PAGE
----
I picked this piece from Koopman (2019) up from the orgorgorgorgorg.org reading group at UNC. I’m marking it here so I remember the idea of thinking about information without at the same time thinking about communication. The pragmatist in me was initially skeptical about the idea that there could be information absent people communicating. But I think Koopman makes a compelling argument (drawing on Foucault) that formats do work outside of communication, particularly in the ways that they make us into subjects.

A media-genealogical approach, thus, prompts an investigation of how information formats identity, personhood, or subjectivity. To what extent are we made by the formats of our data? What limits does that formatting set for who we can be and what we can do?

Koopman coins the term of infopower (can this really be the first time this is used) directly echoing Foucault’s idea of biopower, or technologies for the control of populations. For Koopman infopower designates the mechanisms by which we are made into informational persons, who are formatted by the data structures that have been deployed for purposes that exceed communication.

It seems like there is a lot in common here with the idea of legibility developed by Scott (1998), and work around standards (Lampland & Star, 2009), especially the idea that standards are deployed as critiques of the existing landscapes that they are engineered to alter. I’ve written a little bit about that here before. What Koopman is saying is that we, as subjects, are part of that landscape that is being altered by formats. I like the idea of a genealogy of formats, and I think it could be useful in an archival setting. In some ways it speaks directly to the mechanics of archives.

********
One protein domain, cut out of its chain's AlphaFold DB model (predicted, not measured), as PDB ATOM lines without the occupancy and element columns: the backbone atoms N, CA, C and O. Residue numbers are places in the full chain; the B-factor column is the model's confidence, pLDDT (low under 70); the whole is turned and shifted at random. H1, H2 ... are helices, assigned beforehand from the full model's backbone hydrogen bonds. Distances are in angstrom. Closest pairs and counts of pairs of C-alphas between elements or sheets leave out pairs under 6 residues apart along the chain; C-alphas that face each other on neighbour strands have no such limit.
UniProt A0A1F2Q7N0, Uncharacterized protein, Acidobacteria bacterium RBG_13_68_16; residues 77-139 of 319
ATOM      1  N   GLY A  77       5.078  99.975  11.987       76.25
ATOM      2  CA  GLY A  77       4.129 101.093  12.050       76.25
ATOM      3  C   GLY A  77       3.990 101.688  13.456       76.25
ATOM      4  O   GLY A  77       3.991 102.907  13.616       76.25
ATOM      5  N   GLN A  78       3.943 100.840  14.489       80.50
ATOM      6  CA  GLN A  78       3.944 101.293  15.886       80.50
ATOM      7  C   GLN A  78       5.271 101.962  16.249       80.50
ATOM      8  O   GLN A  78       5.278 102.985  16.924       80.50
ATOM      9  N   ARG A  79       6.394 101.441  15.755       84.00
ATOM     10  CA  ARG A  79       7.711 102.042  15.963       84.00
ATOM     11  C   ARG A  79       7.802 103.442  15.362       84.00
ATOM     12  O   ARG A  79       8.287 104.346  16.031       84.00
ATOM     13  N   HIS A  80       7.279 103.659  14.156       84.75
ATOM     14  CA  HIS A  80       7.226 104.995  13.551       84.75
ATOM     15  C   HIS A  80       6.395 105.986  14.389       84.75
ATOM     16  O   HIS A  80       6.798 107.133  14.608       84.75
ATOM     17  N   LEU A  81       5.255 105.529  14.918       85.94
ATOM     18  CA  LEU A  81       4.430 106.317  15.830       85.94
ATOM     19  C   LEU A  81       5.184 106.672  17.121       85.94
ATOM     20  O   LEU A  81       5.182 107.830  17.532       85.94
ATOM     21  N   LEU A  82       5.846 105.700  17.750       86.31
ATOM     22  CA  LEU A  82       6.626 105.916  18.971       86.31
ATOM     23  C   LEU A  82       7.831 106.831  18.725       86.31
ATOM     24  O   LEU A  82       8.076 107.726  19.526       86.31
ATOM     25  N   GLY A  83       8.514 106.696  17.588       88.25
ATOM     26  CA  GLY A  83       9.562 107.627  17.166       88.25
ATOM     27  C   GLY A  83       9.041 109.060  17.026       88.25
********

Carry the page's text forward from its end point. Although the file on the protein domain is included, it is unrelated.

Koopman, C. (2019). Information before theory: The politics of data beyond the perspective of communication. New Media & Society.
Lampland, M., & Star, S. L. (2009). Standards and their stories: How quantifying, classifying, and formalizing practices shape everyday life. Cornell University Press.
Scott, J. C. (1998). Seeing like a state: How certain schemes to improve the human condition have failed. Yale University Press.